As I was preparing for the holidays and reminiscing about previous incidents, the seven-holiday lessons for year-round business became evident.
1. Should Old Acquaintances Be Forgotten?
Let me turn this around; would you like to be forgotten? Probably not is the right answer. Everyone likes to feel important and remembered. Occasionally check in with all of your prospective clients to see how they are doing whether on track to buy or not. Upon change of season or a holiday, write or send an online greeting card. Worst case, you will bring a smile to someone’s face. The best case is those who were initially not interested may regain interest.
2. Check Your List Twice
We often feel there are not enough hours in the day. Both business projects and personal tasks eat up much of our time, and the holidays add to it. Given the extra ‘musts’ during the holidays, it’s wise to check your list twice. By maintaining a running task list on all counts, it is less likely to forget something. Creating your list brings us to the next point.
3. Gift Buying
Gifts can and should mirror the better sales advice: ‘Speak to the needs, wants, and deep down desires of your clientele.’ Accordingly, take note through the year of what family members and good friends enjoy or express interest in to help you make a purchase they appreciate.
4. Goal setting
We set goals for the holidays. The tasks may include:
- Providing a delicacy or delicious dinner
- Adding to the ambiance of the day
- Inviting guests who will contribute to an enjoyable conversation
- Being punctual for dinner or arriving on time for appointment builds trust and credibility.
Similarly, send a basket of delicacies to your loyal clients. When the pandemic ends, consider taking them to lunch or arrange a meeting while enjoying a cup of coffee for a leisurely conversation.
5. Diplomacy and Negotiation Skills
It is often tricky, maybe painful, to hear a close relative discuss politics on the opposite side of your thinking. Attempt your best to smile, listen, and give yourself a pep talk, not to respond. Should it get to the point of needing to say something, ask questions (without anger in your voice) such as:
- Why do you believe that? To gain perspective.
- How do you see the outcome? To potentially find a better solution.
- Will your idea bring good tidings to most? Humor helps in most regards.
Avoiding arguments by asking questions with a kind voice usually brings about a better conversation. Nothing is certain 100% of the time. But the suggestions are practice for business diplomacy and negotiation.
6. Good Cheer
Combining all of the above, we each hope that contentious discussions will not occur. Show up with a smile on your face. Reveal interest in the other person, and ask about their lives during the year. People love to talk about their experiences. The inquiry will promote good cheer during the holidays.
Similarly, the sales cycle is more likely to advance when we listen to our clientele before we attempt to sell. Otherwise, one has no way of knowing what the person in front of them holds importance or how experiences led up to that moment in time.
7. Respect, Kindness, Empathy
This year has been challenging for many. More than ever, this category is to be applied year-round. None of us have escaped ridicule and judgment in our lives, so it should be easier to give understanding and help to another. We are witnessing many more people in need of help of all types. Our support will receive appreciation more than ever.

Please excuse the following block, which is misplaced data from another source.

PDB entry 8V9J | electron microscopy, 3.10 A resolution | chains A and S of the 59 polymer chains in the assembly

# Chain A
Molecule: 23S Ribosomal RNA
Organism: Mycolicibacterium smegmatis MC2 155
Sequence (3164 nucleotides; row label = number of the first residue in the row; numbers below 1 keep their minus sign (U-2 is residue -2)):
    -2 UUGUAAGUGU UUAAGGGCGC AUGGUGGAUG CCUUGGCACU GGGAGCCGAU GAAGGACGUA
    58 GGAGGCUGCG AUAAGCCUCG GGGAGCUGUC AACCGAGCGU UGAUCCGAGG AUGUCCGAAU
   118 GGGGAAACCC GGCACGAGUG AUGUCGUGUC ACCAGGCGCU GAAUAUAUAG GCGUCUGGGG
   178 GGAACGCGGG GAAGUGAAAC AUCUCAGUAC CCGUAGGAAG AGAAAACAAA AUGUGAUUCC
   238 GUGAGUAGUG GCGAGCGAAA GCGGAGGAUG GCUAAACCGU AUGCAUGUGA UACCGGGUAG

And it’s another validation for checking our list twice – to verify how we can be of help and possibly service, too.
These tips bring to mind a holiday story taking place years ago that everyone may want to avoid!
One year, I went to extra lengths to provide a special Thanksgiving dinner with numerous guests. The first couple sitting down at the table began to put food on their plates and eat without waiting for the other guests to take their seats. For me, it turned the meal into an ordinary dinner taking away the holiday spirit. Mid-way through the homemade feast, the bitter arguments began that progressed into name-calling. I didn’t think it could be possible, but after dinner, the conversation deteriorated.
The next day, one guest participating in the argument said, please don’t ever invite me back again when he is here. My reply was ‘no worries there!’ The hours I spent preparing our home and the meal to greet our guests and provide hospitality to the best of my ability was a giant waste of effort that year.
Change for future holidays became essential.
On occasion, we find what we are doing with business is at a stalemate if not dragging us down. We need a revision of our plans. Accordingly, I’m working on new projects, and collaborative efforts are in the works for next year. I am committed more than ever to lending a helping hand on a larger scale. Working together, we can make a difference. The big differentiator is in stopping for a moment to acknowledge what the holidays can teach us.
In regard to business, consider revising your business plan for the new year. If you are seeking work, consider interviewing with a non-profit whose mission feeds your passion. Or research the top-tier organizations that continue to support communities.
Either way, figure out how your talent may apply to the mission of the employer. Finding a better match will make it easier to get hired, and enthusiasm will have you looking forward to working.
The bottom-line reflects whether you spread good cheer in putting the goals of your clientele first. Accordingly, you will earn extra business to make for a happy holiday season and New Year.
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